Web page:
I'm not saying you should never use heavy machinery, but his use turned me off for a couple of reasons. First, even if it's entirely appropriate for his property, the techniques are much harder to bring to the small-scale, which is what most backyard permaculture readers are going to be trying to do.

Second, I question why he needs to turn his entire property into an agricultural area. If his goal is just to make a living off the land, I suspect he could have done that in a third the area or less, then let the more remote regions return to wild forest. He does mark about a fifth of the property as wilderness on his map, but I think we should tithe much more land area than that to nature. Using heavy machinery makes it so easy to access formerly unaccessible spots that we end up pushing nature to the sidelines. The great thing about hand tools is that they hold us back to only cultivating what we really need to.

Comment by anna Tue Feb 28 15:53:30 2012

From what I can tell, his goal is to be an educator (and a tinkerer, I can sympathize with that :-) ) rather than a homesteader. His piece of land looks a lot nicer than the rather barren surroundings.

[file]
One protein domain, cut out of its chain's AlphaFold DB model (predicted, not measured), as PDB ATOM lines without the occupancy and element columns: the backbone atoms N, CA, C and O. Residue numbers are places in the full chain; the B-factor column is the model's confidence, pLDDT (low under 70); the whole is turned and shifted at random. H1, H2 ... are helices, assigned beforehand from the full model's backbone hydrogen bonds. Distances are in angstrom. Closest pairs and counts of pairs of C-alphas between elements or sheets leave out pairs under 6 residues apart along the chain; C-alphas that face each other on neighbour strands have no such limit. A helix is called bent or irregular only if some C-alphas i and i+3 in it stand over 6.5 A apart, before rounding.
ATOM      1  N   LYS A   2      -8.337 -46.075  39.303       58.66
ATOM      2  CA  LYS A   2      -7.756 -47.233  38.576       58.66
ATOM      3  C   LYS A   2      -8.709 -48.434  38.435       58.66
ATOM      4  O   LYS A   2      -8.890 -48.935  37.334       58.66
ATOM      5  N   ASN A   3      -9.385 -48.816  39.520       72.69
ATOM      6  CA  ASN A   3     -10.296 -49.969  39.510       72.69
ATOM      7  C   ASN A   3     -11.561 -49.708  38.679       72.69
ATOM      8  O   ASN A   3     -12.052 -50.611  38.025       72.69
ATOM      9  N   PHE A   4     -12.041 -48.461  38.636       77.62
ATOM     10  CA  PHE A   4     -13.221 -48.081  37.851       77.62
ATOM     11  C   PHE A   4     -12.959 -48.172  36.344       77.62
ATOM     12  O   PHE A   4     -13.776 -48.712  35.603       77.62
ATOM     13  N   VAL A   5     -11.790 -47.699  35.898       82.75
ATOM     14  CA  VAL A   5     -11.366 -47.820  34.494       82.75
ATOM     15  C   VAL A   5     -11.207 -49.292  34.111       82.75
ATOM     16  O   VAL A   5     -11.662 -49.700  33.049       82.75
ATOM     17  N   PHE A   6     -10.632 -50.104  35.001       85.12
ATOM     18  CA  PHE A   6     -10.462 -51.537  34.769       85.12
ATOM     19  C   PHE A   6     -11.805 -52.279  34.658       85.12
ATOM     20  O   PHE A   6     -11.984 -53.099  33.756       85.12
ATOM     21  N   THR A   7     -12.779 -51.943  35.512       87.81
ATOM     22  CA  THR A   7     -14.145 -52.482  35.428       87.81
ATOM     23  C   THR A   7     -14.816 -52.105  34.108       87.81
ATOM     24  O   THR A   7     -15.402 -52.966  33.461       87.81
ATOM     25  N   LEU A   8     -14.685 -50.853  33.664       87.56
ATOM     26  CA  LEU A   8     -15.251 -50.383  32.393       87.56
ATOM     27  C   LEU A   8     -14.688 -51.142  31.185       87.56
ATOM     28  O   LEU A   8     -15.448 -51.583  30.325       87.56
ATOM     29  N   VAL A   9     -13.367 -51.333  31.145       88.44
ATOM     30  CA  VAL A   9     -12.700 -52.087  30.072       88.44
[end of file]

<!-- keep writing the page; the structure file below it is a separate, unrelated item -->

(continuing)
With regard to your last point, lack of power tools seems a poor substitute for common sense. People were doing stupid things long before power tools existed. :-)

Comment by Roland_Smith Tue Feb 28 17:37:22 2012

First thanks for the review of the book. I wondered if Sepp did anything smaller scale after viewing his videos. Guess not!

Re: what you said: "He does mark about a fifth of the property as wilderness on his map, but I think we should tithe much more land area than that to nature."

I don't know if he goes over this in his book, but I've seen a video where he talks about the "natural" landscape of his home being pines with shallow soil that causes lots of flood problems. I can't remember whether or not the pines were a result of humans or not. Anyway, it was my understanding that his cultivation was to show that another option was available than pines that nurture more and more acidic soil.

Comment by Chris. Tue Feb 28 17:46:39 2012

Roland --- I agree with you about his goal, and I totally agree that it can be tough to put limits on your projects when you're experimenting. But it still seems a little extreme to need to terrascape nearly a hundred acres....